Rick Brand is a longtime Newsday reporter who writes about politics and government on Long Island. ...
Lately, Suffolk Legis. Ricardo Montano and Suffolk Democratic chairman Richard Schaffer are not seeing eye to eye, and it's making a lot of other Democrats uncomfortable.
But Montano (D-Brentwood), who does not even live in Johnson's district, is looking to take out Johnson, 82. He foresees a heavy turnout in the presidential election, along with the district's growing Democratic tilt, as the recipe for a potential upset that could reverberate statewide. The GOP controls the Senate by a 32-29 edge, with one vacancy.
"It's certainly complicated," said Jay Jacobs, Nassau and state Democratic chairman. Jacobs said he expects the state party to "support the Democrat running in the race." He added that Schaffer's stature statewide "has earned him a bye" in his personal support for Johnson, a senator since Richard Nixon was president.
Even state Sen. Michael Gianaris (D-Astoria), head of the Senate Democratic campaign committee, who headlined Montano's first fundraiser last week, balks at bashing Schaffer.
"My job is to win elections. Rick [Montano] backs traditional Democratic values like women's rights and the environment."
Schaffer has been quoted as endorsing Johnson outright, but lately he's more circumspect: "My personal position is that Owen Johnson has been an outstanding state senator for the . . . Town of Babylon," Schaffer said.
Schaffer said he will not block Montano. But Schaffer says the party won't help Montano collect the needed 1,000 signatures -- or 2,000 if he wants to be safe from challenges -- to qualify for the ballot. "It's all a matter whether he can get the signatures," Schaffer said. "I'm sure he'd want to do his own signatures."
Some question whether the 61-year-old Montano, who had no opponent in four of his five elections, can wage a credible campaign. "The problem with Rick is follow-through," said former legislative counsel Paul Sabatino. He cited Montano's losing bid in 2006 in a Democratic primary for the right to take on former GOP state Sen. Caesar Trunzo. Despite his incumbency as a county lawmaker, Montano came in third.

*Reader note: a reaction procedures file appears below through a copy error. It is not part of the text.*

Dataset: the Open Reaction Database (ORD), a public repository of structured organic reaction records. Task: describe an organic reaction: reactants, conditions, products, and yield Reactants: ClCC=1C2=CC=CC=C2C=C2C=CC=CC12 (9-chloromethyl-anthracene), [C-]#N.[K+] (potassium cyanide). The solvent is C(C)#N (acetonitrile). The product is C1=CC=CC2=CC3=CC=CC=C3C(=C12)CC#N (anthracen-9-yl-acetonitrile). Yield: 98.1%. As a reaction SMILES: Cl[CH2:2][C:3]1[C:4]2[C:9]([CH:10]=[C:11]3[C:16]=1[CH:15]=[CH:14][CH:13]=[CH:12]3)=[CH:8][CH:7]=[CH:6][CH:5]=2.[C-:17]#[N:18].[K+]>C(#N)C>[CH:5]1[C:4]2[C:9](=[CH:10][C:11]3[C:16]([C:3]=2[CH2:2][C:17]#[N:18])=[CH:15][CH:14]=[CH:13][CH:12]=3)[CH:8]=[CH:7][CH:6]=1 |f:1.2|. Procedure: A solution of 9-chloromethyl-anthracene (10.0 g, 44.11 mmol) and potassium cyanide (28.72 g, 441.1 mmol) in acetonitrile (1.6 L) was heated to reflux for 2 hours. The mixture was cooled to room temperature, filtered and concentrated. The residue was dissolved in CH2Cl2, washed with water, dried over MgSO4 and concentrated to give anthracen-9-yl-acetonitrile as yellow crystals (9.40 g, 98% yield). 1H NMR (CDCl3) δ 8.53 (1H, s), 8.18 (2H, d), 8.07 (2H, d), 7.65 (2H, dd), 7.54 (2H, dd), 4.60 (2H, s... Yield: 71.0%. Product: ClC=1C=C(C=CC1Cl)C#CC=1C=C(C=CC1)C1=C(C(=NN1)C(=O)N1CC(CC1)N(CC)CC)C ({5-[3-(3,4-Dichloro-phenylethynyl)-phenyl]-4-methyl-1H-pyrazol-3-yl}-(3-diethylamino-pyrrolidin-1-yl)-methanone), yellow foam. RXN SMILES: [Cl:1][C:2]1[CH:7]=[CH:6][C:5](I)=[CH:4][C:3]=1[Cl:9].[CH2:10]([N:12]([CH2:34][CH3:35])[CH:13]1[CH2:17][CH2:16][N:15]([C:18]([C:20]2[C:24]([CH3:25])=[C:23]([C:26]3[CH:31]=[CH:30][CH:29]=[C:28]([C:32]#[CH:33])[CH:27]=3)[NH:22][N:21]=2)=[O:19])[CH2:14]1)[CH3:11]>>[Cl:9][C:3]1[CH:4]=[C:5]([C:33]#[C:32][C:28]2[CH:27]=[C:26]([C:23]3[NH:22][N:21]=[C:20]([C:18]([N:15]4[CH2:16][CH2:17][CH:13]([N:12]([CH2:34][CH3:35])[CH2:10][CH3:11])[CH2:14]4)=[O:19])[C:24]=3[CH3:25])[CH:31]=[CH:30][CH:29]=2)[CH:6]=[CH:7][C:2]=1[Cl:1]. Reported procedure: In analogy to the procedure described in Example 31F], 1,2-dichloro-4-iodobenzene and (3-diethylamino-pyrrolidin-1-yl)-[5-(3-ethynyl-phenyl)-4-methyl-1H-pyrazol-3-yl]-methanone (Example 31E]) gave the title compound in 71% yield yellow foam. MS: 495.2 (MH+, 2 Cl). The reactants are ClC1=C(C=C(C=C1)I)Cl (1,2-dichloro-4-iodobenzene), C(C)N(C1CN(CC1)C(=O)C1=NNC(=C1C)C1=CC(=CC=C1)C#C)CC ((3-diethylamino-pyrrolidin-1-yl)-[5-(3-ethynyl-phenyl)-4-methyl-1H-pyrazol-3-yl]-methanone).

Montano notes that he already has raised $79,000 -- more than Johnson has in his account -- and that Johnson has not faced a competitive race in decades. Montano also notes that the Senate Democrats have promised financial support.
The lawmaker also said he would not repeat missteps of former Democratic state Sens. Brian Foley and Craig Johnson, who lost re-election as freshmen after backing the controversial MTA payroll tax. "No one is going to browbeat me into going against my constituency," said Montano, who has a history of bucking Democratic legislative leaders.
Schaffer's loyalty to Johnson dates to the early 1990s during Schaffer's first stint as Babylon supervisor, when he needed emergency financing to avert problems in the town garbage district. Johnson backed Schaffer despite pressure from the then-Suffolk GOP chairman. Since then, Schaffer has put up only token Democratic candidates against Johnson.
Schaffer also has not forgiven city-centric Senate Democrats for trying to bar him from talking to Foley during the MTA debate. "They told me to stay out of their business," Schaffer recalled. "I told them my business is getting candidates elected on the platform that makes the most sense to taxpayers." Schaffer also questioned the ability of Senate Democrats to help Montano. "With a $100,000 in the bank, I don't know how much of a major effort they can make," he said.
John Jay LaValle, Suffolk Republican chairman, called Schaffer's stand a "bold move" in light of the importance of the race. "Talk about doing the right thing," LaValle said.
Said Babylon GOP chairman Anthony Pancella: "It doesn't scare us that Rick is running."